Musk strikes again | Shocking revelations of racism and 12-hour shifts reveal what life is like inside Tesla

Shocking revelations of racism and 12-hour shifts reveal what life is like inside Tesla

There’s no doubt that Tesla has established itself as a trailblazing force, rewriting the rules and reshaping an entire sector under the leadership of Elon Musk.

However, it seems that such innovation has come at the expense of its workers’ wellbeing and health.

A recent exposé has shone a worrying light on the lesser-known aspects of the Tesla narrative, revealing a workplace culture allegedly characterised by extreme demands and alarming working conditions.

According to past employees, Musk's unrelenting pursuit of perfection often comes at the expense of his workers. He infamously recently demanded that his employees go "ultra-hardcore" in trying to deliver his vision. In other words, push themselves beyond their comfort zones.

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Recently, several stories have emerged of ex-employees who have recounted their experiences within Tesla. Huibert Mees, a former chief engineer on the Model S suspension, recently shared with The Verge the all-encompassing nature of the work at the car manufacturer.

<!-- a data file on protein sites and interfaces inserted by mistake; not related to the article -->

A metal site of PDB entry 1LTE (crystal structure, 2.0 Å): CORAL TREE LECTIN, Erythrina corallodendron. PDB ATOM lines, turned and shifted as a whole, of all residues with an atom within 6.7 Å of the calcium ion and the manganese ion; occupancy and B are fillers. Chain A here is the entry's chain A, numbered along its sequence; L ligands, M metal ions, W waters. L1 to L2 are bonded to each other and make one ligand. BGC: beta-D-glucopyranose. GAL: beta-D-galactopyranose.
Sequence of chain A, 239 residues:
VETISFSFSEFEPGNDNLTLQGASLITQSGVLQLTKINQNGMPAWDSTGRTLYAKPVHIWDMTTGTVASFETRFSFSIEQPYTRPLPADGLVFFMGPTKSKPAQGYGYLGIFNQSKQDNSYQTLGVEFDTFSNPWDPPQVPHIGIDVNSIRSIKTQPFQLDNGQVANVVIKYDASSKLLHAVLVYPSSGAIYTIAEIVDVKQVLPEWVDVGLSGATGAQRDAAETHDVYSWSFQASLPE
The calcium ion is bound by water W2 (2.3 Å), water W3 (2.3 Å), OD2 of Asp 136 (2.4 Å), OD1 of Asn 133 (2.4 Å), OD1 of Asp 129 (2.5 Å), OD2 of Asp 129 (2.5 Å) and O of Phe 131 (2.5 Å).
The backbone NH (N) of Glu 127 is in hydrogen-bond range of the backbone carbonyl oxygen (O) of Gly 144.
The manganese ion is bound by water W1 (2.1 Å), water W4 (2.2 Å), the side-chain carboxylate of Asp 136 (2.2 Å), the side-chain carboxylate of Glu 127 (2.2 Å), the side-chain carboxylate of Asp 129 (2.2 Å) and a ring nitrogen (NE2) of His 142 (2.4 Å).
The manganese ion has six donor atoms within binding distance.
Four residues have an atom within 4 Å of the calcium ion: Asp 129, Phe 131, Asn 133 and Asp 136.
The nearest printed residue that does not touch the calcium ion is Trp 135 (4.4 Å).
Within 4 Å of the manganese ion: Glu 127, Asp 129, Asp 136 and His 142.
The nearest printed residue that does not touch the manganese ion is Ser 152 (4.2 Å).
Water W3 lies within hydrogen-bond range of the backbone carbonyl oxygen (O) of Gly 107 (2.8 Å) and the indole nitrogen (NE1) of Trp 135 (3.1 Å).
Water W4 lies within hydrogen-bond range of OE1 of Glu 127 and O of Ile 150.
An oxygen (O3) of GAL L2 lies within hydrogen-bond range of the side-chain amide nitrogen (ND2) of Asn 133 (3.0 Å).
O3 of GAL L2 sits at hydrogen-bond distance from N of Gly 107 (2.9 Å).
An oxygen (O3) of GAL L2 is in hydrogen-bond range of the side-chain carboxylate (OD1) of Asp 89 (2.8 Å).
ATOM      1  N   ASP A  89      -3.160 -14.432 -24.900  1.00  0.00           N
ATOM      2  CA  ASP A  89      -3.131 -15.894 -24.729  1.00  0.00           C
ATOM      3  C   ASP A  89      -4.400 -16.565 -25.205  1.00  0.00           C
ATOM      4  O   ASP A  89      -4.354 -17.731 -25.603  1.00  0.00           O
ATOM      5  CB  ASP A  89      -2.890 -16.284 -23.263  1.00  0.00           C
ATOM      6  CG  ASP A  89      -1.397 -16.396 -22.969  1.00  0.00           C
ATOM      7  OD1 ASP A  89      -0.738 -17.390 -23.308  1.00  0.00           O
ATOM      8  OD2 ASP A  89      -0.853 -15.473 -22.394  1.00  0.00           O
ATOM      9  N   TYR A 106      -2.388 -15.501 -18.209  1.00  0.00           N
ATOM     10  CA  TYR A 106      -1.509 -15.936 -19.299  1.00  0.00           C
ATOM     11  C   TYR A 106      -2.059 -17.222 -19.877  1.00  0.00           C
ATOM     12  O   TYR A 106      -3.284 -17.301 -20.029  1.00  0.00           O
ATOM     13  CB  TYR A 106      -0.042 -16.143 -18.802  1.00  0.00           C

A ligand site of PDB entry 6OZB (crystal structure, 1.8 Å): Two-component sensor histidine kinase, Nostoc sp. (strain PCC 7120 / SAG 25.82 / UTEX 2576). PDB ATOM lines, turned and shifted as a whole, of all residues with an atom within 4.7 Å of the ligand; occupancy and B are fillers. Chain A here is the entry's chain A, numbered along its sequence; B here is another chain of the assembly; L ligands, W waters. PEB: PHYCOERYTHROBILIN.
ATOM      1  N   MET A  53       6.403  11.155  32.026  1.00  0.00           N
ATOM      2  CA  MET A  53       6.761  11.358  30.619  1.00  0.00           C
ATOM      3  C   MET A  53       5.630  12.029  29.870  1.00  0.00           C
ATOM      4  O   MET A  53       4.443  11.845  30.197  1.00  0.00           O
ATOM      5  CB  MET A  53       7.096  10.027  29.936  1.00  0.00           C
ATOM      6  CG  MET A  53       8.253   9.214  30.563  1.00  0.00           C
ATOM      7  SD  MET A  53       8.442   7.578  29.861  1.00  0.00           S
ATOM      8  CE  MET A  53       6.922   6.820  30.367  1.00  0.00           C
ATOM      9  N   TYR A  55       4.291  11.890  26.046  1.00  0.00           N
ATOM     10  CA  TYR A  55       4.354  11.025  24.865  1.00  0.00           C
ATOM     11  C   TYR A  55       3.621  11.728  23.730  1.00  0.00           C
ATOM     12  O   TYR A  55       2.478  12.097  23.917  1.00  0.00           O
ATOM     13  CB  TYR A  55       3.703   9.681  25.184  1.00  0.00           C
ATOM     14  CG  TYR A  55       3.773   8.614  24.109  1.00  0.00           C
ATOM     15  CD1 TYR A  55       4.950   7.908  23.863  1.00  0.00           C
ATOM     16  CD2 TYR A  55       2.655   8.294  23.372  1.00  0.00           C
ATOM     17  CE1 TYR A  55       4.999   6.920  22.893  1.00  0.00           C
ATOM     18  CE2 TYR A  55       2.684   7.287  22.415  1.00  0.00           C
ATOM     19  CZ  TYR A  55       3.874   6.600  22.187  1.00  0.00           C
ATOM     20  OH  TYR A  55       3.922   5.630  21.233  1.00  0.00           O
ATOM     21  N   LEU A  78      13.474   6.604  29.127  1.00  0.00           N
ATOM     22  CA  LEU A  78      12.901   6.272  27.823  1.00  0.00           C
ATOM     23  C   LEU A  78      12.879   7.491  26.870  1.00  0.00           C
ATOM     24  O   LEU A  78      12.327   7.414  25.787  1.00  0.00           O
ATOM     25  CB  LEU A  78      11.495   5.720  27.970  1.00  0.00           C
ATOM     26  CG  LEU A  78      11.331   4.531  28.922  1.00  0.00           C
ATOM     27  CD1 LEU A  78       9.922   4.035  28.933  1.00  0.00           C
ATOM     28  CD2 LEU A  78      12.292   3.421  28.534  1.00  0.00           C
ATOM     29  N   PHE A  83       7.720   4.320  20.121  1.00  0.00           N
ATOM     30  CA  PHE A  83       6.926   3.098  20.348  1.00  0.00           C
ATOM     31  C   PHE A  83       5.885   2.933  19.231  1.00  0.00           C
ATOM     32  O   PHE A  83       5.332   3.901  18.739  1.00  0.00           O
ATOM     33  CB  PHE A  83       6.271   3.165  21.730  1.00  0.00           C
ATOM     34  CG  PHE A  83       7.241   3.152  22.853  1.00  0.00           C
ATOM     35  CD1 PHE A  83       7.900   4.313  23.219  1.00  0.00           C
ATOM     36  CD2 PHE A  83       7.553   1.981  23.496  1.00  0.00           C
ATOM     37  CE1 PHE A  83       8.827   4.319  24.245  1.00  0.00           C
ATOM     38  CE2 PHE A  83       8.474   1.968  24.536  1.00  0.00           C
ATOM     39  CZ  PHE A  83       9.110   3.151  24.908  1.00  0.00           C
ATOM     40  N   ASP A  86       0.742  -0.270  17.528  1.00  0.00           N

"It became all-consuming. You put in the hours and it was weekends and it was eight, nine, ten at night every night," Mees revealed.

His experiences seem to correlate with those of other anonymous employees, who previously reported having to complete ‘marathon’ shifts exceeding 12 hours and cases of workers collapsing from dehydration.

One harrowing account recounts an employee's leg being crushed by a car on the assembly line, raising further questions over the firm’s health and safety procedures. Fires and sewage pipe bursts that left workers wading through waste paint a picture that contrasts starkly with Tesla's image as an innovator.

The Verge’s investigation also unveiled alarming statistics related to worker safety at Tesla's Fremont, California plant. Occupational Safety and Health Administration violations were reportedly three times higher than the combined total of ten other US car factories, a staggering revelation that points to further systemic issues within Tesla's operations.

Equally as worrying are allegations of racist and sexist abuse levied at workers of colour and women. “My supervisor called me the n-word right in front of other co-workers,” said Melvin Berry, who worked as a supervisor at Tesla from 2015 to 2016. “And when I heard it, I had to make sure I heard what I heard.”

While Tesla adamantly denies these accusations, they remain a stark reminder that even within a culture of innovation, human rights and inclusion must remain paramount.



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